Tuesday, January 27, 2009

Bi-Partisan measure? Are they kidding?

Representative Michelle Bachmann (R-MN dist. 6) has started a worthwhile blog detailing the activities of the Democrat Majority.

This particular post debunks the notion that the stimulus package being rammed down are throats is far from the bipartisan measure it's being touted as by Speaker Pelosi. Republicans on the House Ways and Means Committee presented 18 ammendments to the bill, 1 was agreed to and the other 17 were rejected outright.

As Rep. Bachmann points out, the Democrats are well within their rights to ignore GOP input (they are the majority after all), but doing so while claiming to reach across the aisle is outright dishonest.

Update: Here's an excellent video detailing why the "bailout" is bad.

Friday, January 23, 2009

Founders Friday

What is government itself but the greatest of all reflections on human nature? If men were angels, no government would be necessary. If angels were to govern men, neither external nor internal controls on government would be necessary. In framing a government which is to be administered by men over men, the great difficulty lies in this: you must first enable the government to control the governed: and in the next place oblige it to control itself.
-James Madison

Friday, January 16, 2009

Cedarville University: A Controversy over Truth and Certainty?

For some time now, Cedarville University has been involved in a controversy over truth and certainty: the belief that we can know that the Bible, the truth, is 100% certain versus the belief of the emergent church that the truth is unknowable, i.e., we can be relatively certain, but ultimately, no one can know the truth for sure.

Initially, I wondered at the relevance of this information to Case4theRight, but came to the conclusion that many of us may be looking for Christian colleges to which to send our children in light of the severe leftist leanings of many, if not most, of the secular colleges and universities in our nation today.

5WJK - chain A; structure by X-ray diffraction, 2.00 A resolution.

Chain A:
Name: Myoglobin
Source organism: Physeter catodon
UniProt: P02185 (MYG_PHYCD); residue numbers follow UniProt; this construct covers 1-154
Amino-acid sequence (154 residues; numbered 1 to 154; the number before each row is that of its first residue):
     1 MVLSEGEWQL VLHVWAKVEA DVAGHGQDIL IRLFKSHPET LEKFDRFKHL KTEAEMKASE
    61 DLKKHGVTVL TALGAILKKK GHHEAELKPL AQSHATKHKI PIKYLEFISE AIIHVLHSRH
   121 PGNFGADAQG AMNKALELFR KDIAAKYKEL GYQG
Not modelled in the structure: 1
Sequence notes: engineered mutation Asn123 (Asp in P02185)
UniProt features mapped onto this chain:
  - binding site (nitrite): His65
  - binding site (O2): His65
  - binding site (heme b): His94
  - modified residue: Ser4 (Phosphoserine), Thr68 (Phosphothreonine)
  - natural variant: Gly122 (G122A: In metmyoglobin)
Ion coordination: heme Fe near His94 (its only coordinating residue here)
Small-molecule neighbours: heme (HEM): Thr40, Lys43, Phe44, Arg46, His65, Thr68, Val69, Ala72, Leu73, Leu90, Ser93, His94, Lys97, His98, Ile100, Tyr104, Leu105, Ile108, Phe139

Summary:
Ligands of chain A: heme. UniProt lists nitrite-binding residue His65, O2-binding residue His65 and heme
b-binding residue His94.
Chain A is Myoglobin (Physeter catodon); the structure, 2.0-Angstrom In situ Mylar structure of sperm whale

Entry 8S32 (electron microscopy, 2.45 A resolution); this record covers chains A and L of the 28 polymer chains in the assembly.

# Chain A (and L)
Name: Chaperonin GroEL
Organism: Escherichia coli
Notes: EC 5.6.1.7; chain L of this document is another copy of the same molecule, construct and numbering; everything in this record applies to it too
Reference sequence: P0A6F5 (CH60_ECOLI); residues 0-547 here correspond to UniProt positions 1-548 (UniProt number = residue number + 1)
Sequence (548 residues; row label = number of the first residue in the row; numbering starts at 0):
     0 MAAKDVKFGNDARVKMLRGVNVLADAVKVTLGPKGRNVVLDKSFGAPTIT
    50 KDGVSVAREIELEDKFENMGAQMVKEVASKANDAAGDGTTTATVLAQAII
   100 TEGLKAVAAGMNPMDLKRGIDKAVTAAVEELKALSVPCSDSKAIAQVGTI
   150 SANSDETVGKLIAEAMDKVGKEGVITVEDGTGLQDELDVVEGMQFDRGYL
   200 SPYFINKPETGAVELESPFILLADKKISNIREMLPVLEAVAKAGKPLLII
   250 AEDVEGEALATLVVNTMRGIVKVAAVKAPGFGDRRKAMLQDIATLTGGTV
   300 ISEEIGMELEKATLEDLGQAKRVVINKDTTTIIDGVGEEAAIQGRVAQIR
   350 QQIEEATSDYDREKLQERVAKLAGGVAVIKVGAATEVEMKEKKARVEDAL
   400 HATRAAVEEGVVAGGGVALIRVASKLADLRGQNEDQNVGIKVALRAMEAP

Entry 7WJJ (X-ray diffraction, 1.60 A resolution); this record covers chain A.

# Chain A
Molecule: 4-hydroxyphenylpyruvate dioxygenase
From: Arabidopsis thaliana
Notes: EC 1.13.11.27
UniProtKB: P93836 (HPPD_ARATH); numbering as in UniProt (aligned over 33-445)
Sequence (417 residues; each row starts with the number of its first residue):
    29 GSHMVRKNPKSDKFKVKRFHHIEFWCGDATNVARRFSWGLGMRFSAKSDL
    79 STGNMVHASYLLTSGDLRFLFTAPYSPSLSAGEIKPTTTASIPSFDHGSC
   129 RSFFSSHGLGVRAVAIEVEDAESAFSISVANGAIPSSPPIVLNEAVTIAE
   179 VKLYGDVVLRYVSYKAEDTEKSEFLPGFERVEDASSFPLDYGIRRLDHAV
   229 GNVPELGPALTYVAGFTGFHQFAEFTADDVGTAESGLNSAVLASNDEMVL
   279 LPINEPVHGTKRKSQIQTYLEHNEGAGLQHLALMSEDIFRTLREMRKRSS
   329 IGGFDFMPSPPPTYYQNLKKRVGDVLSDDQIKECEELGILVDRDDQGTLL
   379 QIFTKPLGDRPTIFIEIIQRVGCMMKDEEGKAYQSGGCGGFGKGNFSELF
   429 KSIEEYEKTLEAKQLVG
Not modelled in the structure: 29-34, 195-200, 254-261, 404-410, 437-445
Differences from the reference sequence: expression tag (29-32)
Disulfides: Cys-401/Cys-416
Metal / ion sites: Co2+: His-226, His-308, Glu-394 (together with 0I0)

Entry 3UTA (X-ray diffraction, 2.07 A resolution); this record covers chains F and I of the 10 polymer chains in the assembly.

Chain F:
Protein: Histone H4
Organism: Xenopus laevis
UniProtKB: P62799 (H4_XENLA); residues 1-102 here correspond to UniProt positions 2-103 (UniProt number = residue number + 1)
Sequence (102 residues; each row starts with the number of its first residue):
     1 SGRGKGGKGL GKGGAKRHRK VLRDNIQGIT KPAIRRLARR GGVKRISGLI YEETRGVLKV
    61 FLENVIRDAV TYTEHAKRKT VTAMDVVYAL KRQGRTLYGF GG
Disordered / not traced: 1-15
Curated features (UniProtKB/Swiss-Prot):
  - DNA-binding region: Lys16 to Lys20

The controversy seemingly came to light after the university fired two conservative professors in the summer of 2007, only a few months after they had a signed contract. One had even achieved tenure at the university. My initial exposure to this affair was in the form of an email communication from the alumni office with a statement from the president of the university announcing the university’s unwavering stance toward the truth of the scripture and a warning of unfounded accusations made by several media outlets. I did some internet research on the situation at that time because I was saddened to hear of these developments and I wanted to be as informed as possible about this emergent church movement and about what was going on at Cedarville. There are always two sides to every story and I was concerned that I was only hearing the situation from a public relations standpoint. I was able to find quite a bit of information detailing the situation from the viewpoint of the fired professors.

I was seriously concerned about these accusations because my daughter, who is a relatively new Christian, is a student at Cedarville. I was concerned about what she was being taught in the classroom regarding the certainty of scripture. She did not seem to be familiar with too many of the facts surrounding the situation, however, I did get an opportunity to explain why we can be certain regarding the truth of the scripture and admonished her to keep an ear out in her classes for any teaching that might undermine the truth of the Bible. As that is all I could do at that point, I left it at that, and kept Cedarville in my prayers that they would not succumb to the lies of false teaching.

Earlier this week I received another communication from Cedarville citing a report that was about to be released by the American Association of University Professors (AAUP), detailing an investigation performed by the AAUP into the firings of the two university professors. Cedarville stated that the report is “misleading and inaccurate”. Several other conservative faculty and staff (those identifying with the certainty of scripture) have either left or been asked to leave. I began to believe that where there is smoke, there is fire, and again I looked at all the sources of information I was able to find. A couple of points raised serious doubts in my mind as to the sincerity of the school’s position: